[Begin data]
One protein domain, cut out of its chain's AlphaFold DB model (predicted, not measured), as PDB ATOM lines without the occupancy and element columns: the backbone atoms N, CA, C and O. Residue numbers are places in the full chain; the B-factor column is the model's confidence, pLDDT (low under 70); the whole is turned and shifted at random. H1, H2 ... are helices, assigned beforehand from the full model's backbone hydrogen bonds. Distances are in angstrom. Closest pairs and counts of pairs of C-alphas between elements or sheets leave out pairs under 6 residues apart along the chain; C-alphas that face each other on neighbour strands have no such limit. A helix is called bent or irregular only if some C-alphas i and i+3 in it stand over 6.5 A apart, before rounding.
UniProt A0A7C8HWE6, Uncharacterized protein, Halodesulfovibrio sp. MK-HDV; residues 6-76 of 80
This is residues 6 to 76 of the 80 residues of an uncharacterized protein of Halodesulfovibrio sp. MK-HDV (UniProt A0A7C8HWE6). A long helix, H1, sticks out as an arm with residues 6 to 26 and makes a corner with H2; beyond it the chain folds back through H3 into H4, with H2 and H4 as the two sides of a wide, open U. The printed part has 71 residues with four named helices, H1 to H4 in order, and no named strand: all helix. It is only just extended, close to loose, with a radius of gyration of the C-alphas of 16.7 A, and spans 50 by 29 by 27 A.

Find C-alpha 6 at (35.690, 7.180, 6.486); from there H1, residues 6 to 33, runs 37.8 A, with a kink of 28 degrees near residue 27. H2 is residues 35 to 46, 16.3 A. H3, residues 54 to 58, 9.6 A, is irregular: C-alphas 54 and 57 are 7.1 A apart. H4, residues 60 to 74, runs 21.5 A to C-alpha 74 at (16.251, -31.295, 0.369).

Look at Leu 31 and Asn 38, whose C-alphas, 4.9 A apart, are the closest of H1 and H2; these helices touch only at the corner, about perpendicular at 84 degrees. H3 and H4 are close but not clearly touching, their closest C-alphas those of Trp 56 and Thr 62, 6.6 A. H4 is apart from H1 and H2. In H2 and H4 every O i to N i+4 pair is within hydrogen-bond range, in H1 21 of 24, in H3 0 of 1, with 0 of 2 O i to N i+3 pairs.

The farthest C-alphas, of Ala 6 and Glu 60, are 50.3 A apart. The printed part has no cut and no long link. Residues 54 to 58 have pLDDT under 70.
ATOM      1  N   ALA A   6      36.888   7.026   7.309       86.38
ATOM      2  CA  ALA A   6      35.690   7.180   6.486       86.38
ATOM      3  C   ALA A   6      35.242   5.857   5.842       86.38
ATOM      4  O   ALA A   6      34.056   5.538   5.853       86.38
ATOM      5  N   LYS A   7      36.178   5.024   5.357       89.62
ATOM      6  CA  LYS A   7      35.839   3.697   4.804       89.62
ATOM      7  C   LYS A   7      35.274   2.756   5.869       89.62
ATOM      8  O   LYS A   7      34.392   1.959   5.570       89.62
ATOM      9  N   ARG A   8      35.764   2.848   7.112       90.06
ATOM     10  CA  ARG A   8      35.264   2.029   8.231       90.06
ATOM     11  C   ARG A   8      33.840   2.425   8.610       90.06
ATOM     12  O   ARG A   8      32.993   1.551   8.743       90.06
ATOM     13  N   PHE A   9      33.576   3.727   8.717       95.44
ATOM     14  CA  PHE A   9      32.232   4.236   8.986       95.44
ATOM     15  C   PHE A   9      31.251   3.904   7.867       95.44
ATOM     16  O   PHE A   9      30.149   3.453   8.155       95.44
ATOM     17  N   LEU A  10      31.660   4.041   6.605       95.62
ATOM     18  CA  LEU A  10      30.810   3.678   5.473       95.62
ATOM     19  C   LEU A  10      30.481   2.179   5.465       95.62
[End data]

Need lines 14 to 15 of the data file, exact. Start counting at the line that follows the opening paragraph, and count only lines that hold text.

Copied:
ATOM      9  N   ARG A   8      35.764   2.848   7.112       90.06
ATOM     10  CA  ARG A   8      35.264   2.029   8.231       90.06